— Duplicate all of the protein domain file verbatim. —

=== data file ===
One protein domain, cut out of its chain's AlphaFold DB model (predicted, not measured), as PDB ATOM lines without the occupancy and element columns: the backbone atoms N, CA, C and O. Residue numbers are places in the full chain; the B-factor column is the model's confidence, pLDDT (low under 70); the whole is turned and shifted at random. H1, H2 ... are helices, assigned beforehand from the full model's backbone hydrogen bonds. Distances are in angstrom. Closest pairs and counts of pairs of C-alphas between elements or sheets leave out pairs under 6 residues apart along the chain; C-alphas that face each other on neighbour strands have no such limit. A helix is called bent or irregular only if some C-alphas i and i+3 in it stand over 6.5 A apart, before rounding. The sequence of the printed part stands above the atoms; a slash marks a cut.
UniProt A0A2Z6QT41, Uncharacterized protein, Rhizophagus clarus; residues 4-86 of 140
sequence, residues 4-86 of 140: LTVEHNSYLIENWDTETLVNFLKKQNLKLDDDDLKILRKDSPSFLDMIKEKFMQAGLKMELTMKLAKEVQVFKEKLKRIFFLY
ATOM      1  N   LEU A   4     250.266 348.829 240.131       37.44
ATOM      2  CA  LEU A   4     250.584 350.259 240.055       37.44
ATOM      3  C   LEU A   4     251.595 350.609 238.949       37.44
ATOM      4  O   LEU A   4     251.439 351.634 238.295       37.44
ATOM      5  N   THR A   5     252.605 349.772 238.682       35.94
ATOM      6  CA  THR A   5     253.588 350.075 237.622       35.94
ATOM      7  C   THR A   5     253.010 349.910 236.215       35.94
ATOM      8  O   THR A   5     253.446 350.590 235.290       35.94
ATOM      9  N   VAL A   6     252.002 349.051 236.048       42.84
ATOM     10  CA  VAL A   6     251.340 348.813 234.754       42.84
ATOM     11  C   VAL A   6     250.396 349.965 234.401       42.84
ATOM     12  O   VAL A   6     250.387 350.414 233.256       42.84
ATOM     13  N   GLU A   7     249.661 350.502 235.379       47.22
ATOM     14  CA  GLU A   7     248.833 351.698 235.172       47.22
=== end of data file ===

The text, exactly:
One protein domain, cut out of its chain's AlphaFold DB model (predicted, not measured), as PDB ATOM lines without the occupancy and element columns: the backbone atoms N, CA, C and O. Residue numbers are places in the full chain; the B-factor column is the model's confidence, pLDDT (low under 70); the whole is turned and shifted at random. H1, H2 ... are helices, assigned beforehand from the full model's backbone hydrogen bonds. Distances are in angstrom. Closest pairs and counts of pairs of C-alphas between elements or sheets leave out pairs under 6 residues apart along the chain; C-alphas that face each other on neighbour strands have no such limit. A helix is called bent or irregular only if some C-alphas i and i+3 in it stand over 6.5 A apart, before rounding. The sequence of the printed part stands above the atoms; a slash marks a cut.
UniProt A0A2Z6QT41, Uncharacterized protein, Rhizophagus clarus; residues 4-86 of 140
sequence, residues 4-86 of 140: LTVEHNSYLIENWDTETLVNFLKKQNLKLDDDDLKILRKDSPSFLDMIKEKFMQAGLKMELTMKLAKEVQVFKEKLKRIFFLY
ATOM      1  N   LEU A   4     250.266 348.829 240.131       37.44
ATOM      2  CA  LEU A   4     250.584 350.259 240.055       37.44
ATOM      3  C   LEU A   4     251.595 350.609 238.949       37.44
ATOM      4  O   LEU A   4     251.439 351.634 238.295       37.44
ATOM      5  N   THR A   5     252.605 349.772 238.682       35.94
ATOM      6  CA  THR A   5     253.588 350.075 237.622       35.94
ATOM      7  C   THR A   5     253.010 349.910 236.215       35.94
ATOM      8  O   THR A   5     253.446 350.590 235.290       35.94
ATOM      9  N   VAL A   6     252.002 349.051 236.048       42.84
ATOM     10  CA  VAL A   6     251.340 348.813 234.754       42.84
ATOM     11  C   VAL A   6     250.396 349.965 234.401       42.84
ATOM     12  O   VAL A   6     250.387 350.414 233.256       42.84
ATOM     13  N   GLU A   7     249.661 350.502 235.379       47.22
ATOM     14  CA  GLU A   7     248.833 351.698 235.172       47.22